Jarryd Roughead is one of the AFL’s cult heroes and has carved a place amongst the competition’s elite. Captain of the Hawthorn Football Club since 2017, Jarryd’s career has been in the spotlight for more than 12 years.
Drafted by Hawthorn in 2004, the agile forward has been celebrated as one of Australia’s most talented and loved footballers. In 2013 he was the recipient of the highly acclaimed Coleman Medal in 2013.
In May 2016, Roughead received news that a melanoma on his lip – detected and removed in 2015 – had spread. A biopsy confirmed four small spots on Roughead's lungs were cancerous.
Jarryd’s treating doctor (Oncologist) Professor Grant McArthur from Peter MacCallum Centre, suggested that Jarryd consider a new immunotherapy treatment that had just completed testing on clinical trials.
The clinical trial tested the effect of a combination of two immunotherapy drugs, Opdivo (nivolumab) and Yervoy (ipilimumab).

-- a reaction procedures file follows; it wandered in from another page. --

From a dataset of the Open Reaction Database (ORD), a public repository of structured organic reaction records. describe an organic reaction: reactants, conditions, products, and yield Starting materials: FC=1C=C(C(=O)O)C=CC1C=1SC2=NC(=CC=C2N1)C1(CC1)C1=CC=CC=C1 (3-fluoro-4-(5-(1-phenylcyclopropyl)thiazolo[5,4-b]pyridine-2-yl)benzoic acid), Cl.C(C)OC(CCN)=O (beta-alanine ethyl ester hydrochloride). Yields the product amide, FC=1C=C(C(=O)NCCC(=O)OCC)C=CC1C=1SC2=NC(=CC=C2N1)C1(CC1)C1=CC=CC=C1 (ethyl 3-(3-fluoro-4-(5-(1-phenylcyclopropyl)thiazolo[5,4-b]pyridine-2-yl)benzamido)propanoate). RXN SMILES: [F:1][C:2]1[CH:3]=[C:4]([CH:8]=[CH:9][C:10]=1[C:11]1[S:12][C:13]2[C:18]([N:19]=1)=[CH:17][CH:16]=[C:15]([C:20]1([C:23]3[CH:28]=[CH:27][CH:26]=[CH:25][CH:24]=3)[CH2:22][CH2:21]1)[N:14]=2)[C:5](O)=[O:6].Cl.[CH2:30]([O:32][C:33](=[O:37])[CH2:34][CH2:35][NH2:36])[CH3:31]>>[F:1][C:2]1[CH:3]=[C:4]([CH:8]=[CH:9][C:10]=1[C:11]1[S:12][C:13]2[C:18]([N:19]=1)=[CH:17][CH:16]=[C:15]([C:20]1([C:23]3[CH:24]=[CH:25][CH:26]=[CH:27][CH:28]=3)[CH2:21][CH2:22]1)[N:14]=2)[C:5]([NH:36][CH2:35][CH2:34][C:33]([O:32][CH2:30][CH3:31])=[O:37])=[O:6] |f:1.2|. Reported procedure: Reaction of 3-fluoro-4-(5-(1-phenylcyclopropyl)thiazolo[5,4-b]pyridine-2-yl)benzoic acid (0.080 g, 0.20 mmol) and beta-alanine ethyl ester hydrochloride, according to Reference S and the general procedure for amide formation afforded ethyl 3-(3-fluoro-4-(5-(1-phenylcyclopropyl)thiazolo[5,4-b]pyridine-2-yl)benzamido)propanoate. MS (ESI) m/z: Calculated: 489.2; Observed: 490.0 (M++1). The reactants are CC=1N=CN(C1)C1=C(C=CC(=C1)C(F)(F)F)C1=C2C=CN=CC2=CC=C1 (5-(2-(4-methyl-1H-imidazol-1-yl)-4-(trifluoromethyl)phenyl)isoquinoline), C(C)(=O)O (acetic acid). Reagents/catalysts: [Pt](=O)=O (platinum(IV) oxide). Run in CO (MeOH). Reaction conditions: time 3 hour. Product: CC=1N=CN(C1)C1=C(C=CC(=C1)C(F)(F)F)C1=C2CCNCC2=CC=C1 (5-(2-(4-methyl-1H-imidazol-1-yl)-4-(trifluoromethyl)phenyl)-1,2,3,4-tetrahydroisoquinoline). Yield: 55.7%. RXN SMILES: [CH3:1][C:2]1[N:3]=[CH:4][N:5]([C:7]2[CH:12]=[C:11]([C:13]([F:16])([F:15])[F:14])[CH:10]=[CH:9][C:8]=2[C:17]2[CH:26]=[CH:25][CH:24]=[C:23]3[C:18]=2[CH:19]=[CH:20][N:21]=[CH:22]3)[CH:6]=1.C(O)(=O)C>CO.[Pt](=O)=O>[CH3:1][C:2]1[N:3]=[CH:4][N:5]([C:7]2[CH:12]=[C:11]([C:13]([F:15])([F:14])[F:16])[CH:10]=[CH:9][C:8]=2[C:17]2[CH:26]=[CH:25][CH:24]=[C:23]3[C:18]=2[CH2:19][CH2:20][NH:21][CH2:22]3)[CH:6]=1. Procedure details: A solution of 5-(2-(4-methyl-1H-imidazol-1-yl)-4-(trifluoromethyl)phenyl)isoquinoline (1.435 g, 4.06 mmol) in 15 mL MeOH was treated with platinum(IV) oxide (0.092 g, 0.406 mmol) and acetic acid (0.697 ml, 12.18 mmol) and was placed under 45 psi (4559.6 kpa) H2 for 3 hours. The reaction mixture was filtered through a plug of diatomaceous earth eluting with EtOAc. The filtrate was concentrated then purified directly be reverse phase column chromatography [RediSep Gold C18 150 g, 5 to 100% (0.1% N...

Jarryd began treatment in June 2016 and by November 2016 was given the official all clear and declared cancer free (a complete response).
The Australian Therapeutic Goods Association approved Opdivo following the 2017 clinical trial.
Jarryd successfully returned to football last year.
With an endearing demeanour and a typically country character, Roughead has remained grounded throughout his AFL success.
Through his health scare and resulting treatment, Jarryd gained an understanding of the importance and benefits of clinical trials. He has signed up to be the official ambassador of the ‘Helping our Health’ campaign, launching nationally in May.
The campaign is set to raise awareness of the value of clinical trials in Australia and shed light on the faces of everyday Australians whose lives have been changed and even saved by clinical trials.